Tuesday, 12 June 2007

Tit for Tat

I have just read Tony Blair's lecture on "Public Life", by which he means politics/media relations, given at Reuters HQ in Canary Wharf this afternoon.....

I'm going to compose and post my comment after taking time to compose myself.

Where to start. I'm going to take a very rudamentary approach and cover the bits that irk me one by one. Or I could just express my anger in some other form, I am quite annoyed.

Tony's dissertation covered the changing nature of the media, the proliferation of sensationalist reporting and public perception of both media and politics. All very timely, inter-linked topics but you're not fooling anyone with you're apologetic phrasing Tony..."I've made this speech after much hesitation. I know it will be rubbished in certain quarters. But I also know this has needed to be said". The constant references to politicians afraid of a free/wild press are sickening. If politicians are so scared of backlash, they deserve to be ribbed in the media. Grow up.

But I'm starting back-to-front...Tony kicks off by stating the obvious, talking about the stretched relationship between journalists and politicians, "the relations between politics and the media are and are by necessity, difficult". He goes on to explain to a bunch of journalists the changing nature of their profession, the demands of rolling news and the digital age, as a consquence of which politicians are held to account in real time, as events change. Boo hoo.

Acccording to Tone responsible individuals in all walks of life are scared of the media, it is too vast and fickle to cope with. I think Mr Blair will find that "the media", be it newspapers/magazines in print or online respect public figures who are square with the press. Those who deal with the media in their own way, do not flip-flop about and are not cowed by the potential of bad press, are given the space (and support) to say their piece.

"Most politicians come into public life with a desire to serve". So do most journalists.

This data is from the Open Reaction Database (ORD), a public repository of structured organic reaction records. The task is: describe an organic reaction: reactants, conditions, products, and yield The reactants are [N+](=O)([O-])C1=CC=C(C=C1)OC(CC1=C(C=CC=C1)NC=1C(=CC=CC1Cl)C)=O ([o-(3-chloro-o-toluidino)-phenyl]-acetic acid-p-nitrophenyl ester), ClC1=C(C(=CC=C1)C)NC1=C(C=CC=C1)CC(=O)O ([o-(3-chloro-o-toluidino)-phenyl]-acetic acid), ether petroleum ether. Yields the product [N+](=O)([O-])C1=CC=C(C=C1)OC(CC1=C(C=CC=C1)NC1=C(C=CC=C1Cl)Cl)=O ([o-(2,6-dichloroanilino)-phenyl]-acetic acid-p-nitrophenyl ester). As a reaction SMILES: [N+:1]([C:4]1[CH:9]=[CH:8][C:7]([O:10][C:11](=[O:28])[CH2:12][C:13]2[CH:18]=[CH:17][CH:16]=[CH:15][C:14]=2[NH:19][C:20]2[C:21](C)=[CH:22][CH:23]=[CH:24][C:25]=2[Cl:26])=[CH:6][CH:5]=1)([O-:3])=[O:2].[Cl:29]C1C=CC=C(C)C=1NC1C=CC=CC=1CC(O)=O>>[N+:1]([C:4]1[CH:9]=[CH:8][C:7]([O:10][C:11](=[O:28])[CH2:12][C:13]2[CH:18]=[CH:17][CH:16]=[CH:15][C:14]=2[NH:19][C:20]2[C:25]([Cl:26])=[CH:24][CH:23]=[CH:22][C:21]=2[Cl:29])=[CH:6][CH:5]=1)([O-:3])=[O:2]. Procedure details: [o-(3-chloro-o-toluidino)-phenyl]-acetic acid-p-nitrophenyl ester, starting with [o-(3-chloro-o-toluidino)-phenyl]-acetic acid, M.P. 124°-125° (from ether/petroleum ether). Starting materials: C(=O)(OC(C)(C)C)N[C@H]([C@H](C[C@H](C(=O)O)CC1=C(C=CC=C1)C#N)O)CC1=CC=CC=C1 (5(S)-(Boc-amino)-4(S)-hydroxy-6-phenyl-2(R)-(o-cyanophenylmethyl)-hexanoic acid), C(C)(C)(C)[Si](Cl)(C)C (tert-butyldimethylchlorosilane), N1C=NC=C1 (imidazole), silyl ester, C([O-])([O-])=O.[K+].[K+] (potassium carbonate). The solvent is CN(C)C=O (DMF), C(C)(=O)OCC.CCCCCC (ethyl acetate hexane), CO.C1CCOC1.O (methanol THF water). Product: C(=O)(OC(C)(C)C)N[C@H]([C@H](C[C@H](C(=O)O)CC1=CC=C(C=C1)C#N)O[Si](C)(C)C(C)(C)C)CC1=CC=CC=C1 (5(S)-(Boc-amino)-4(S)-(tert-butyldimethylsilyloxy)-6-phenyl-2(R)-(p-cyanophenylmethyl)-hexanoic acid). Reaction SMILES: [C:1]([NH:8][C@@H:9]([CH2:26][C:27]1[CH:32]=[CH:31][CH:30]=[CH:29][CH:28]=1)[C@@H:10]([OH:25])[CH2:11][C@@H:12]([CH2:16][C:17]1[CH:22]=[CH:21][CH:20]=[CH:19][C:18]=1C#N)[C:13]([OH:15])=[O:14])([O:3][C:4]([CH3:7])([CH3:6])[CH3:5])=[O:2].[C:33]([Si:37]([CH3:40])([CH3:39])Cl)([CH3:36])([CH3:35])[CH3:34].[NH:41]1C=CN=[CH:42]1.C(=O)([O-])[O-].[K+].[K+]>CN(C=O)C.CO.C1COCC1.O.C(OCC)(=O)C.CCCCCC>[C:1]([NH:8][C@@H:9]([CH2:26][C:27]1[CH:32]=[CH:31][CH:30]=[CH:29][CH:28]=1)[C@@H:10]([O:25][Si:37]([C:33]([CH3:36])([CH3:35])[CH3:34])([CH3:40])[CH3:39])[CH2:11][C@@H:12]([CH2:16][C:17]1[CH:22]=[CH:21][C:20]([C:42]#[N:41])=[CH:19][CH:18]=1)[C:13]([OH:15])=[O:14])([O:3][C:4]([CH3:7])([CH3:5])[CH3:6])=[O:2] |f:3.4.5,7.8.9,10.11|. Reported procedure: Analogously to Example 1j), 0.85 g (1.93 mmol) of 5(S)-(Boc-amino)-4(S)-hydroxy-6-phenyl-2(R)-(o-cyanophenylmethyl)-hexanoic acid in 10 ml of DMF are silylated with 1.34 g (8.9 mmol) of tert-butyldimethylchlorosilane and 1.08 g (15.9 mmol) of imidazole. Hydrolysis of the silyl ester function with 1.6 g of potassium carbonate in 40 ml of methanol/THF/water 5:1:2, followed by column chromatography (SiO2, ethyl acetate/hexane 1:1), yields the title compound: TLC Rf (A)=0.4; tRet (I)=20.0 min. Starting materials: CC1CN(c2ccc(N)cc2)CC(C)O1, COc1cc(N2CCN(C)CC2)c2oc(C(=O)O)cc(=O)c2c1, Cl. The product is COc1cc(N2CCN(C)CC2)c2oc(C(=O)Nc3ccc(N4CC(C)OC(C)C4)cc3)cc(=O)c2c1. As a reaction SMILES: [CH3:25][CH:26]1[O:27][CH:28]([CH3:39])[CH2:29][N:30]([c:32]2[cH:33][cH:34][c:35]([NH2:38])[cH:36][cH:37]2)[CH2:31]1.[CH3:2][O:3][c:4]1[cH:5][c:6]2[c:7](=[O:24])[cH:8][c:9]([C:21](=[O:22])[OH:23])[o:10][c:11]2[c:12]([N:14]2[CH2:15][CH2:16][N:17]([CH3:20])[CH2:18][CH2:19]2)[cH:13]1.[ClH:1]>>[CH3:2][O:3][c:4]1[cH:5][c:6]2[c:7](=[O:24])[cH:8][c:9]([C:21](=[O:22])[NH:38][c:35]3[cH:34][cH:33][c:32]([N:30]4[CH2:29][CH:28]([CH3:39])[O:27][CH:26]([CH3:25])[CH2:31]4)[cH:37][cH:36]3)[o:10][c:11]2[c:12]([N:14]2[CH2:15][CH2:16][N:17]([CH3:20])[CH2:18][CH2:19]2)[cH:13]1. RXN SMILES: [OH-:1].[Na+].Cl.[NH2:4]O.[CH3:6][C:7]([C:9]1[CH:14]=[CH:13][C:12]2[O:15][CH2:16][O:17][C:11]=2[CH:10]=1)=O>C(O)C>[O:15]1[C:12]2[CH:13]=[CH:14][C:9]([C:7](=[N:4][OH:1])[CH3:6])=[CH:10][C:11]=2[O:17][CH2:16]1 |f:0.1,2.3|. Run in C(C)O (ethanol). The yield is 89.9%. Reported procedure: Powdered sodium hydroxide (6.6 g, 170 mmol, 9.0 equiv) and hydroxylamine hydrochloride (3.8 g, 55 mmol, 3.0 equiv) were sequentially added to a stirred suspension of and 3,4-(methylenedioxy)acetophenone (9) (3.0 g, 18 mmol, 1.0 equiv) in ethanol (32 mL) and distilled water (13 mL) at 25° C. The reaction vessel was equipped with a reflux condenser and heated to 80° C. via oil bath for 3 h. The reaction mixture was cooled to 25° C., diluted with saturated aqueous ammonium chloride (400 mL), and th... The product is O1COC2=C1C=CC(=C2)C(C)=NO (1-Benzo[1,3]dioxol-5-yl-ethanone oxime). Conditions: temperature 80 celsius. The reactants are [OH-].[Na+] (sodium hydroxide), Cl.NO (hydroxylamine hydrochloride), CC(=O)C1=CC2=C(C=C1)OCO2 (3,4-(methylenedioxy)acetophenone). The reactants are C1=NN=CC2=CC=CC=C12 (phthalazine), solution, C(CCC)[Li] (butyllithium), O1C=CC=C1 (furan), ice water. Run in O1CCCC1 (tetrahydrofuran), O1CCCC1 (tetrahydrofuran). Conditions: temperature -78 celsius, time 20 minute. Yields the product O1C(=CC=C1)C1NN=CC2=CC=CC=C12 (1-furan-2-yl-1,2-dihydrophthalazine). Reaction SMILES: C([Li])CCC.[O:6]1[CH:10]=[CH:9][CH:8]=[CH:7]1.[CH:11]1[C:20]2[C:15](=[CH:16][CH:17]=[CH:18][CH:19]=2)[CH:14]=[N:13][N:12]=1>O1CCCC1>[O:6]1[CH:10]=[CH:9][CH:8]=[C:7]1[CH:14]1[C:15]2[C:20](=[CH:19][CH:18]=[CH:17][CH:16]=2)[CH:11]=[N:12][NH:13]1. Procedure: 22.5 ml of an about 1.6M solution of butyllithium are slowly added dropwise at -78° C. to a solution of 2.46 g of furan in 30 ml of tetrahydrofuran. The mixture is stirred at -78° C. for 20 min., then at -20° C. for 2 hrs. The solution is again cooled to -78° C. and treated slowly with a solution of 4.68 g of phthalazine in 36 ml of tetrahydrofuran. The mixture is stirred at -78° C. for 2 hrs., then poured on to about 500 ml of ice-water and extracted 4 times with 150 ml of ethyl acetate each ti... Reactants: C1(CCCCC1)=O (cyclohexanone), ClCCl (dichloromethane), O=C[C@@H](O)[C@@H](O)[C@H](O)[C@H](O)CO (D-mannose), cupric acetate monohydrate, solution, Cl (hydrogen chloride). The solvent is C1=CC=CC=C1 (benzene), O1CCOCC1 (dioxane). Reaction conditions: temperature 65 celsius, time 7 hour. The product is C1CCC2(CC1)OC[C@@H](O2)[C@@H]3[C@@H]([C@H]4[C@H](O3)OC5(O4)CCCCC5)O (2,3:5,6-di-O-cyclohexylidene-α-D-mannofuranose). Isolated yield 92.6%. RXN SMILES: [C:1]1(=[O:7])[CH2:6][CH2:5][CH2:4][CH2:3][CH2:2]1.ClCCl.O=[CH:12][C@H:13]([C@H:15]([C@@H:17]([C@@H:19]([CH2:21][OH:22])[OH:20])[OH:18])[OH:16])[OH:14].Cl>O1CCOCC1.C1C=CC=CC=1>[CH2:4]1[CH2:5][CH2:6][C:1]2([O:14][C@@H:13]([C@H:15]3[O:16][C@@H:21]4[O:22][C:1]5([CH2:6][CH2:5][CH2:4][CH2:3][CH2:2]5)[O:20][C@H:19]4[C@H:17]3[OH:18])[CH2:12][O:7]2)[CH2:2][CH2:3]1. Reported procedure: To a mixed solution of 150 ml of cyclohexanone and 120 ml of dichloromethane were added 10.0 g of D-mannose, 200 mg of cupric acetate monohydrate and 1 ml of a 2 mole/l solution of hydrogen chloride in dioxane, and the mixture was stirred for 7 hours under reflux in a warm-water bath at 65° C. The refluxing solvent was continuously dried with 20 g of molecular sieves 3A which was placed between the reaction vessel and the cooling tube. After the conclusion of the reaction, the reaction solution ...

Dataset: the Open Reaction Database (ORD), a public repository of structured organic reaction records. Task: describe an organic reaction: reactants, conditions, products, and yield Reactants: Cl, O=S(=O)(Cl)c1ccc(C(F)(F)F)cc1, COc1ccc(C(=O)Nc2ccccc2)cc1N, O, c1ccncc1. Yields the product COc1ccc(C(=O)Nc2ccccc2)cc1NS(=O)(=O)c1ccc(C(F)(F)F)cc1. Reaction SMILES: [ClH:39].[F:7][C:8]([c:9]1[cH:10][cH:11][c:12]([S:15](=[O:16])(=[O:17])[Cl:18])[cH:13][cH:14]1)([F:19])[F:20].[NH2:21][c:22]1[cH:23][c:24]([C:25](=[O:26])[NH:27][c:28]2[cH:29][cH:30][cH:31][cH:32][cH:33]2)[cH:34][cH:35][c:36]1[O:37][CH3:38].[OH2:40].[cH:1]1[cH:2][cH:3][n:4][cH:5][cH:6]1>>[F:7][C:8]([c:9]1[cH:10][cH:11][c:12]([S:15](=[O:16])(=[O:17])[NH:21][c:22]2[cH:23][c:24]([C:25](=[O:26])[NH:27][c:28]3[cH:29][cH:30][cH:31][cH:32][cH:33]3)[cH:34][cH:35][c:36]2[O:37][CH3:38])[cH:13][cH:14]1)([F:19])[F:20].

Apparently Britian's apathy towards Parliamentary democracy can be put down to reduced political reporting. Charles Moore, ex Telegraph editor and experienced political correspondant, has pre-empted the PM here. On Saturday he wrote an article outlining how coverage at Westminister had become down right dull as MPs are loosing the motivation to debate bills that will sink or float regardless of discussion.

Blair says: "If you are a back bench MP today, you learn to give a press release first and a good Parliamentary speech second". I can tell you without hesitation which the mass media would prefer and it's not the Janet and John style press release.

Then Blair moves to the thorny subject of sensationalism. Shock language is used on a daily basis, making headlines stand out and moulding readers responses. Yup...Sometimes such "impact" is needed, elsewhere it is openly used to spice up stories. Blair talks about the dramatic bent of the media as if its a new thing. Journalists have to eat you know....

"Something that is interesting is less powerful than something that makes you angry or shocked". Not true. Readers soon become attuned to evocative wording (whatever paper they read) . They will only venture beyond the first paragraph if the subject interests them. The power lies in engaging, well written reports.

1 comment:

Jenny! said...

Agreed. If the article, no matter what the headline is, sucks ass...then you stop reading and move on to he next shocker headline! All headlines are shockers...well written jouralism is the way to attract readers and keep them the whole article through!